image

Donald Trump

I have decided future of Iran nuclear deal, declares Trump before talks even begin

At UN, Trump’s blistering rhetoric is branded ‘ignorant, absurd and hateful’ by Iran’s President

PUBLISHED : Thursday, 21 September, 2017, 2:31pm
UPDATED : Thursday, 21 September, 2017, 10:52pm

“I have decided,” US President Donald Trump declared Wednesday, announcing he’d reached a verdict on the Iran nuclear deal’s future - even before top US and Iranian officials held their highest-level talks of his presidency.

Iran’s president, meanwhile, lashed out at “ignorant, absurd and hateful rhetoric” in response to Trump’s blistering attack at the UN.

The jabbing between Trump and Iran’s Hassan Rowhani set the stage for a contentious meeting of the nuclear accord’s parties. Trump has sent strong signals that he could walk away from the seven-nation agreement, which would potentially lead to new US sanctions on Iran and its international trading partners. The Iranians, in turn, have threatened to respond to any US pull-out by restarting nuclear activities that could take them closer to bomb-making capability.

Asked about his stance on the nuclear pact Wednesday, Trump said he had made a decision. Pressed for details, he replied coyly: “I’ll let you know.”

Shortly afterward, Vice-President Mike Pence told the UN Security Council that Iran “continues to flout the spirit of the Iran deal, destabilising the region and brazenly threatening the security of sovereign nations,” a toned-down version of the diatribe delivered by Trump in a General Assembly speech to fellow world leaders Tuesday.

It wasn’t clear if Trump had made a final decision to leave or stick with the Iran deal. On several other issues over his presidency, he has teased reporters with the idea that a major verdict might be imminent, only to delay announcements for weeks or months. Trump must next certify by October 15 if Iran is complying with the deal, and officials have said Trump may use that occasion to declare Iran in violation.

In any event, the US-Iranian exchanges augured poorly for Wednesday’s gathering of diplomats including Secretary of State Rex Tillerson and Iranian Foreign Minister Mohammad Javad Zarif. A year ago, such a get-together would have been considered routine as nations strove to implement an agreement that curtailed Iran’s nuclear activity in exchange for an end to various oil, trade and financial restrictions on the country. In the current environment, it is anything but ordinary.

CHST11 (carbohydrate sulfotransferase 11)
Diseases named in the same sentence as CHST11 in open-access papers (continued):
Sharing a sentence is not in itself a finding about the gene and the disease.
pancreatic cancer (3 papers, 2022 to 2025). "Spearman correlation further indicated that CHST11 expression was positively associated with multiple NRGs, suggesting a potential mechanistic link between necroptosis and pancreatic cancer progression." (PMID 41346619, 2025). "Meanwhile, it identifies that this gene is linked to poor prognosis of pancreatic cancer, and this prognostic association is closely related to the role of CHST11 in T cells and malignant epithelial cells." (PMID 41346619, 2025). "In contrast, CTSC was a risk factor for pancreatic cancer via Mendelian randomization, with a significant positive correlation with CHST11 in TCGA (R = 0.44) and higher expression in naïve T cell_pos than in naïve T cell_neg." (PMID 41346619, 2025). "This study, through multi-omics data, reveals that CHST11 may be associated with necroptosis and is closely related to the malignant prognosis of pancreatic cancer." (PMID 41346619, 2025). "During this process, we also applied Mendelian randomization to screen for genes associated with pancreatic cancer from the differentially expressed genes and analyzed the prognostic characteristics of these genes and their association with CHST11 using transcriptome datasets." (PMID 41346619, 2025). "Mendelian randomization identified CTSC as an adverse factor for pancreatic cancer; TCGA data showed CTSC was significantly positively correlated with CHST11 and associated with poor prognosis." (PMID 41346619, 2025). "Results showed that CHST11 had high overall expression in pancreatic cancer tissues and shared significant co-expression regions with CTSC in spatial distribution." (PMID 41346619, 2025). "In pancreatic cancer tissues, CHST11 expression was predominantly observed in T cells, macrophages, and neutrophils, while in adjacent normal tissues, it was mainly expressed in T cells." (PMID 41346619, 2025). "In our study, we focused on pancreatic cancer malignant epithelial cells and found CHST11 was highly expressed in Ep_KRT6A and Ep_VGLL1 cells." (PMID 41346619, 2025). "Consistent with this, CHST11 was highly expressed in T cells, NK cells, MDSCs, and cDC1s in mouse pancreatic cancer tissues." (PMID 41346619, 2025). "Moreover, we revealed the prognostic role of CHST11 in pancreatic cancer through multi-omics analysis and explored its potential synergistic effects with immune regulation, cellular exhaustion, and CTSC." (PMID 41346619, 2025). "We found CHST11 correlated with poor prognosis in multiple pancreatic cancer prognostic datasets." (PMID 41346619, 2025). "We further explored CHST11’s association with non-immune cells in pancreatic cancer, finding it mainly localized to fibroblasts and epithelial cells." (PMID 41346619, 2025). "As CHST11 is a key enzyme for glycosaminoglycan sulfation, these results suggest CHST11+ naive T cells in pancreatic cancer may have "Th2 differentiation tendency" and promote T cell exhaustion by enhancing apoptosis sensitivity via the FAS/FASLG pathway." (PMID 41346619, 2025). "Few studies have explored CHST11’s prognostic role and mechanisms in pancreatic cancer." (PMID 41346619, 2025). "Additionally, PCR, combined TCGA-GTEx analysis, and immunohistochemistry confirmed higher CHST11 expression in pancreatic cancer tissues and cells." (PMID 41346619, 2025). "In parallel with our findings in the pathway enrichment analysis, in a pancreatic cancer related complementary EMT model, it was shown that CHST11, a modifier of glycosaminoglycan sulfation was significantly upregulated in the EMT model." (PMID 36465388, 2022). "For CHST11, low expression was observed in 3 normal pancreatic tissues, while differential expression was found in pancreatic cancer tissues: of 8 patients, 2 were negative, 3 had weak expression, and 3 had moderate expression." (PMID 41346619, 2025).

Zarif and his delegation arrived first for the meeting at the UN Security Council chamber. He was followed by Tillerson and his top aides, and the two sides spent several minutes apparently alone in the room before others, including EUforeign policy chief Federica Mogherini and Russian Foreign Minister Sergey Lavrov, showed up. None of the participants spoke to journalists who were brought in for a brief photo opportunity.

Addressing the General Assembly earlier, Rowhani said his country won’t be the first to violate the nuclear agreement, “but it will respond decisively to its violation by any party.” In a dismissive jab at Trump he said, “It will be a great pity if this agreement were to be destroyed by rogue newcomers to the world of politics.”

“By violating its international commitments, the new US administration only destroys its own credibility and undermines international confidence in negotiating with it or accepting its word or promise,” Rowhani said. That echoes criticism even some of America’s allies have levelled at a time when the United States hopes to draw North Korea into a negotiation over its rapidly expanding nuclear arsenal.

Taking aim more specifically at Trump’s speech on Tuesday, Rowhani said: “The ignorant, absurd and hateful rhetoric filled with ridiculously baseless allegations that was uttered before this august body yesterday was not only unfit to be heard at the United Nations, which was established to promote peace and respect.”

Rowhani then told reporters at a news conference that the Iranian people are waiting for an apology from Trump for his “extremely offensive” rhetoric and baseless allegations. He said Trump is seeking “an excuse” to pull out of the nuclear deal and that it would be a “waste of time” for him to meet the president.

Trump’s withering critique in his own speech included an accusation that Iran’s government “masks a corrupt dictatorship behind the false guise of a democracy,” while ruthlessly repressing its people.

“It has turned a wealthy country with a rich history and culture into an economically depleted rogue state whose chief exports are violence, bloodshed and chaos,” Trump said, repeating a litany of oft-spoken US complaints. These include Iran’s antipathy to Israel, support for terrorism and Syrian President Bashar al-Assad, ballistic missile testing and its nuclear programme.

“We cannot let a murderous regime continue these destabilising activities while building dangerous missiles,” Trump said. “And we cannot abide by an agreement if it provides cover for the eventual construction of a nuclear programme.”